Nite Fields create music for those who prefer to shun daylight; those who brood on their own misery until night, hoping for a glimpse of the moon. Depersonalisation is an ethereal record, one that features benzo-laden, dreamy guitar gaze, overlaying softly pattering drums and delicate synth work – the perfect album for night-time wandering.
Depersonalisation, the new album from Brisbane / Melbourne band Nite Fields, is an exploration of light versus dark. In case the album art didn’t give you any indication, the interplay between day and night is a key thematic element, at least aurally. It’s a soundtrack of closed curtains, streetlights and moons behind clouds. Depersonalisation sits in the dark, yet there is a dappling of light that helps to add texture to the shrouded sound.
Overall, Depersonalisation is an ethereal record, one that features benzo-laden, dreamy guitar gaze, overlaying softly pattering drums and delicate synth work. Danny Venzin’s brooding monotone delivery lays on this album like a depressive fog, even when his voice is at its most expressive the words seems to merely be dribbling out of his mouth – as if giving these words is enough of an arduous task in the first place. Don’t get it twisted, it’s a complementary aesthetic. Everything works together to paint a picture of a world of malaise and isolation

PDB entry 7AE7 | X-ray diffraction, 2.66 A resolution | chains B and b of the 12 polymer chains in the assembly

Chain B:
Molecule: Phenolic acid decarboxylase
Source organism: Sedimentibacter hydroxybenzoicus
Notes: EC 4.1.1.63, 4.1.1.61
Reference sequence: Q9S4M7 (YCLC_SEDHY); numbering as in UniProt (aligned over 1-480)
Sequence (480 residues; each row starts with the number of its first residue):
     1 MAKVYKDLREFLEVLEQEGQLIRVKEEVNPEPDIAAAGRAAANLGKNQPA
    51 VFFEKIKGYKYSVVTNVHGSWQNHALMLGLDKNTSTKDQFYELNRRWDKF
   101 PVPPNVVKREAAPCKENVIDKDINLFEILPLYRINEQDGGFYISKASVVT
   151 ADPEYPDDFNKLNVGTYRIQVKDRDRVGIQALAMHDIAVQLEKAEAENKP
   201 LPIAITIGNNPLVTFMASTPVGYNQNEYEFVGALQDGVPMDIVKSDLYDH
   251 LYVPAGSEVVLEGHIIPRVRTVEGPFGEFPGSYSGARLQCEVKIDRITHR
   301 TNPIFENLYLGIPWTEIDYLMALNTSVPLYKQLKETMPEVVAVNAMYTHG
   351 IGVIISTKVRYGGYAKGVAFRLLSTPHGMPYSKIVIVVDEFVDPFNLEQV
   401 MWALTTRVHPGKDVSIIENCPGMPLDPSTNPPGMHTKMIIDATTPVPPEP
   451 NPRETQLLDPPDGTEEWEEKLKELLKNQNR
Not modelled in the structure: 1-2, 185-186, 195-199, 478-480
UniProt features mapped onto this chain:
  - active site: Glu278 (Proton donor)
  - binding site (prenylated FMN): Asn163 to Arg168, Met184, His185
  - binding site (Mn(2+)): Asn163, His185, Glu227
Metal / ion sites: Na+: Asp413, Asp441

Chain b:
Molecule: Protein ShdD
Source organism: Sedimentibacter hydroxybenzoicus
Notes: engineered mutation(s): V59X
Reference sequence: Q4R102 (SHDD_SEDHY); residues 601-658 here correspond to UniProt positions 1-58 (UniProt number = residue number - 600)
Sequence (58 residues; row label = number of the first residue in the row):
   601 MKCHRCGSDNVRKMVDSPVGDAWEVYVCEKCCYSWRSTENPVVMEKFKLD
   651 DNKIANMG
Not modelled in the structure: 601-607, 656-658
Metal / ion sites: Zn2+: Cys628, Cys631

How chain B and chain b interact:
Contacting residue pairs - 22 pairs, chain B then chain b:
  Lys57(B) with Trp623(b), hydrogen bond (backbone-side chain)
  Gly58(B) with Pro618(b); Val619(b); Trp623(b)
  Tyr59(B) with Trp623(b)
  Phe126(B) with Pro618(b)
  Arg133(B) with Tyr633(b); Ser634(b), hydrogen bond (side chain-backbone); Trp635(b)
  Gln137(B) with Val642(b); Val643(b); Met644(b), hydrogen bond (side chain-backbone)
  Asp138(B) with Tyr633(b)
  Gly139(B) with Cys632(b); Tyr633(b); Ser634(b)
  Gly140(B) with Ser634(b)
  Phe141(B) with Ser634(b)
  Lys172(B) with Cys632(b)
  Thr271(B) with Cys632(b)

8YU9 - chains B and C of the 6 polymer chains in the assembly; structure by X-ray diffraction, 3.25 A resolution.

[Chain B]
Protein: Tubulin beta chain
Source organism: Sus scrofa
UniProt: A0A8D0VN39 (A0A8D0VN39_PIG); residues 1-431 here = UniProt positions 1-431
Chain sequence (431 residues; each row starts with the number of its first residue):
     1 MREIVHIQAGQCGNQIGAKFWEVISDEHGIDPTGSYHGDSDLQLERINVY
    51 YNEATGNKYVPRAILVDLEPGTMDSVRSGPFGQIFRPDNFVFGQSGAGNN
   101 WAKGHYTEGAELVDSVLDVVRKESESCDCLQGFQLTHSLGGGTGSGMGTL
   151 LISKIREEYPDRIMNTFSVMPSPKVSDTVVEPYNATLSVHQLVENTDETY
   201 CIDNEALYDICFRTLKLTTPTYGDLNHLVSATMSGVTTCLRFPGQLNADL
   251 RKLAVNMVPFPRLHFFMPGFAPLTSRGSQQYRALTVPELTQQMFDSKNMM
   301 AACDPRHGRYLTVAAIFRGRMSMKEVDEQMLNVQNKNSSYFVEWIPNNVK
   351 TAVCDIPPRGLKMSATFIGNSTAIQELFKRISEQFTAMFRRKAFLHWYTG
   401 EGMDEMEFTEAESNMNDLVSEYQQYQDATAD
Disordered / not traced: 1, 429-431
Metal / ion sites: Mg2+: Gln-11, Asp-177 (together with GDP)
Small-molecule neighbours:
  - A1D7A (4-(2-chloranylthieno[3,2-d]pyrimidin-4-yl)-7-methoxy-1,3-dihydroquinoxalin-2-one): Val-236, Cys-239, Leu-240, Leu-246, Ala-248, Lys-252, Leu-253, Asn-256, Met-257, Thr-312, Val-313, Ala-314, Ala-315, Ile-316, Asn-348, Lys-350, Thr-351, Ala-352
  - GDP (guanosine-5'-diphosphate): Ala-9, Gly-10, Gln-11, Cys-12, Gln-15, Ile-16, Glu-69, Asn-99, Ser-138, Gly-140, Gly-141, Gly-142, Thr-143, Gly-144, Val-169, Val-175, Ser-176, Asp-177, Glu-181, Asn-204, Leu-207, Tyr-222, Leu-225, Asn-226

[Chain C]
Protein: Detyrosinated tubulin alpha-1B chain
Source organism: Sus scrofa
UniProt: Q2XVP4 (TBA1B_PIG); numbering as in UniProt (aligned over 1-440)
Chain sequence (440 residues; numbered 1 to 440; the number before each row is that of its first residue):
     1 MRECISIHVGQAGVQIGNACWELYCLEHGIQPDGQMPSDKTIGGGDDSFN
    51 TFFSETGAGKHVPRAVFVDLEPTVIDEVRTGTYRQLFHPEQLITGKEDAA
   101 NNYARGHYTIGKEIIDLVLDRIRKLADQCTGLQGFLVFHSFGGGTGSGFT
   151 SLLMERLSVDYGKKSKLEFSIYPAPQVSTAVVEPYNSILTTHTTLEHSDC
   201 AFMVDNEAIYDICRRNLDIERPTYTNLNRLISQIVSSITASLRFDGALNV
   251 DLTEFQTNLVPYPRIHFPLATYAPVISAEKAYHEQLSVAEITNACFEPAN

Although loneliness and boredom lie languid on every note, there is a dark beauty about this album. It’s one long bummer, but indulging in bitter emotion is its own therapy at times. Depersonalisation sways between thoughts of infatuation and forlorn loss from song to song (‘You I Never Knew’, ‘Like A Drone’). I wouldn’t go as far to say that this is an entirely defeatist album, but there is a certain resignation from Nite Fields that seems as if they are consigned to their lonesome fate. The album takes you down empty streets at night, into dimly lit abodes, unkempt bedrooms and loveless relationships.
Although I said Depersonalisation is an observation of light and dark, you can be forgiven in thinking that the dark is more prominent throughout. Nite Fields create music for those who prefer to shun daylight; those who brood on their own misery until night, hoping for a glimpse of the moon. It’s not until ‘Winter’s Gone’ hits its latter half that the light does shine through. The moon emerges from behind the ever prominent clouds and the stars come out with it. It’s a beautiful end to a starkly beautiful album – but as the final notes twinkle out of existence, it leaves you wondering if the stars in the Nite Fields world are only prominent because there is no light on earth to counterbalance. Regardless, this album is haunting yet engrossing. I can’t say that it will leave you feeling good, but it will leave you feeling – light or dark, night or day, that’s what matters.